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    1 Mark 20 Main Battery gun director was located in the top level of each tripod mast, this was the standard gun director of the time.
     
  11. harolds

    harolds Member

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    Ok, Takao, but what were the directors for just aft of the forward superstructure and on the sides? The illustrated drawing I referenced labeled these as the main battery directors. They seem to be somewhat armored. Was this a redundancy thing?
     
  12. Takao

    Takao Ace

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    Those were the high-angle anti-aircraft gun directors. I think they were able to substitute as main battery directors in emergencies, but am not certain.

    The best illustrated drawings of the Arizona is her "Booklet of General Plans" found here:
    http://www.researcheratlarge.com/Ships/BB39/BOGP/
     
  13. OpanaPointer

    OpanaPointer I Point at Opana Patron   WW2|ORG Editor

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    There were hand-held range-finders up there, for use before the main range finders came into play and as a last resort bit of gear. I saw one at the Washington Navy Yard.
     
  14. OpanaPointer

    OpanaPointer I Point at Opana Patron   WW2|ORG Editor

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    Chemicals added to the explosives at the manufacturers, IIRC.
     
  15. harolds

    harolds Member

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    If I read those plans correctly, the directors just aft of the bridge were indeed the 5" AA directors. I hope the men who manned those fighting tops weren't prone to sea sickness!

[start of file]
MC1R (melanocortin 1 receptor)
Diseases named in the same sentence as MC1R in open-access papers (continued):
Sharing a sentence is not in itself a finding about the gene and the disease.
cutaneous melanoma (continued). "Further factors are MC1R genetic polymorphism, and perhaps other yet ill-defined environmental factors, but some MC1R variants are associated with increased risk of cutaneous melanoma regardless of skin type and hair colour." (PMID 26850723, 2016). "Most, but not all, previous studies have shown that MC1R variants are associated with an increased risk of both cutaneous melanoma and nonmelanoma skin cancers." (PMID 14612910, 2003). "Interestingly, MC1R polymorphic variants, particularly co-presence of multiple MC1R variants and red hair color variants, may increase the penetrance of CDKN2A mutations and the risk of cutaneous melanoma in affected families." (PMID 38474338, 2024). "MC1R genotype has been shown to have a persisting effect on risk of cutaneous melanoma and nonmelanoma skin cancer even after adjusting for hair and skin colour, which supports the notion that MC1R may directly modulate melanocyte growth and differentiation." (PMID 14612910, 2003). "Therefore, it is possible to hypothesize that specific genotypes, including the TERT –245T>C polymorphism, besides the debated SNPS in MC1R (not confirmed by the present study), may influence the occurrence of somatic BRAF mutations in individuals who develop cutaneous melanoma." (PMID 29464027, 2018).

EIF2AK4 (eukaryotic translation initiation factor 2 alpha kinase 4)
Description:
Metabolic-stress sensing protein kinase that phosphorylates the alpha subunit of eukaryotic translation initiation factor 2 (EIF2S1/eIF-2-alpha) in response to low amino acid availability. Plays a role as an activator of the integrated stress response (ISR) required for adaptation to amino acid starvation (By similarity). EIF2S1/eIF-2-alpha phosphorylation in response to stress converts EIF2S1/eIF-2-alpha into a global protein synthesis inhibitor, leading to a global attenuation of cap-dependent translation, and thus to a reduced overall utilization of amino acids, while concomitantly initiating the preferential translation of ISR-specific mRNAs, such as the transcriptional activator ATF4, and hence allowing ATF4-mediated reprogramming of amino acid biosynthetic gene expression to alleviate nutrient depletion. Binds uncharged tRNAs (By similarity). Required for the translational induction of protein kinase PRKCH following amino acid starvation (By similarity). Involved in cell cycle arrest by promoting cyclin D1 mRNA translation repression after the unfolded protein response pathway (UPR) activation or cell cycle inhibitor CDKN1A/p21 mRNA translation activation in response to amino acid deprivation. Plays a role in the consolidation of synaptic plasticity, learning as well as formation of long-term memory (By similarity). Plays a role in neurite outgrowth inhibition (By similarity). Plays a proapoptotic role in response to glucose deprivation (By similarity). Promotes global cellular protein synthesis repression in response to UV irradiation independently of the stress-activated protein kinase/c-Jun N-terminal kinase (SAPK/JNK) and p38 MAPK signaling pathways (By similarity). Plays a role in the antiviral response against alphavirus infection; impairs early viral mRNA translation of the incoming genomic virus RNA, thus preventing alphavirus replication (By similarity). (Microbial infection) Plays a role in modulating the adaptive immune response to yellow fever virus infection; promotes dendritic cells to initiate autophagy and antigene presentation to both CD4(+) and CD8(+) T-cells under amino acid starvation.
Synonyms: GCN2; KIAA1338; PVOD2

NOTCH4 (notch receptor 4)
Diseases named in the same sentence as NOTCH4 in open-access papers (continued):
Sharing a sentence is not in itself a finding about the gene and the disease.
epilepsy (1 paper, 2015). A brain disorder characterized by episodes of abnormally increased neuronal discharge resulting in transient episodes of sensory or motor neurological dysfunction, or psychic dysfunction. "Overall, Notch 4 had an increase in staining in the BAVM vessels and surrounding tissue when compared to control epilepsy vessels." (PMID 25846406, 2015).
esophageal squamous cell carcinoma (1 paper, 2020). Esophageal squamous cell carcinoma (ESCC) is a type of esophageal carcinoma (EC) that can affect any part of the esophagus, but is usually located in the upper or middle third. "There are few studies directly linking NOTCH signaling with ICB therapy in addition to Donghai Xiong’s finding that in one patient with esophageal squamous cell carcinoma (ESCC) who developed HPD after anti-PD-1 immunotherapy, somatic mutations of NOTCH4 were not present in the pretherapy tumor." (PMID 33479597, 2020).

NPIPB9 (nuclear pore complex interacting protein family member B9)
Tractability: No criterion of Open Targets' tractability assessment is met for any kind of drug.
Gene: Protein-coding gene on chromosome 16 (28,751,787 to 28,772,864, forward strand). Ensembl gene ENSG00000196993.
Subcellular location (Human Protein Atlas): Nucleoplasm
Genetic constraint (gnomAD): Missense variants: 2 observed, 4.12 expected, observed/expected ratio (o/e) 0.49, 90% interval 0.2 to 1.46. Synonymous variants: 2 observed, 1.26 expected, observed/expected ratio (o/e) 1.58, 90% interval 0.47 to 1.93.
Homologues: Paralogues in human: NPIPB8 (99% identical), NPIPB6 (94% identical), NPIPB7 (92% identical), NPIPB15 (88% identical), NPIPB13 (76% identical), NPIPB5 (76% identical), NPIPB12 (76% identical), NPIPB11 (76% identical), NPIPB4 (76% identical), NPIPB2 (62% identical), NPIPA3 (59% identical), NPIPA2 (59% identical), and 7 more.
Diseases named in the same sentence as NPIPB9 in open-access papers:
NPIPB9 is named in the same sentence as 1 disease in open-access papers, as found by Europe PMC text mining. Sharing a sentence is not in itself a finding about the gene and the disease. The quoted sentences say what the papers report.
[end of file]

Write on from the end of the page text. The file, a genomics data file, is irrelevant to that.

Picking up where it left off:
16. LRusso216

    LRusso216 Graybeard Staff Member Patron  

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    Hornfischer, in his new book The Fleet at Flood Tide references the difference in color.

    "The Minneapolis lashed out at the overmatched Katori, which was engulfed by blue splashes from Minneapolis and orange ones from the New Orleans."
    P. 43
     
  17. mcoffee

    mcoffee Son-of-a-Gun(ner) Patron  

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    There was a PBS program on the Arizona last week that featured one of the remaining Arizona survivors. He was in one of the 5" directors during the attack.
    http://www.pbs.org/program/pearl-harbor-into-the-arizona/
     
  18. OpanaPointer

    OpanaPointer I Point at Opana Patron   WW2|ORG Editor

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    My favorite explanation of seasickness: "If I could get just a little bit better I could die."
     
  19. OpanaPointer

    OpanaPointer I Point at Opana Patron   WW2|ORG Editor

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    Yeah, very few left. The Pearl Harbor Survivors Association has officially disbanded and passed their archives along to the Pearl Harbor Historical Association.
     
  20. ResearcherAtLarge

    ResearcherAtLarge Member

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    Keep in mind that there were TWO sets of 5" guns. The lower level casemate guns on the forecastle deck (most refer to it as the main deck since it's larger than the aft deck, but truthfully the aft deck was the main deck) were 5"/51 mounts originally designed as anti-torpedo boat weapons. They were cumbersome and could not elevate worth anything to take on aerial attackers. The 5"/25s on the deck above (technically superstructure deck but colloquially the 'boat deck') had shorter barrels so they could be moved quicker and a different mount so they could be elevated. Don Stratton was in the Mk19 Director, which was different than the directors in the fighting tops for the 5"/51 guns.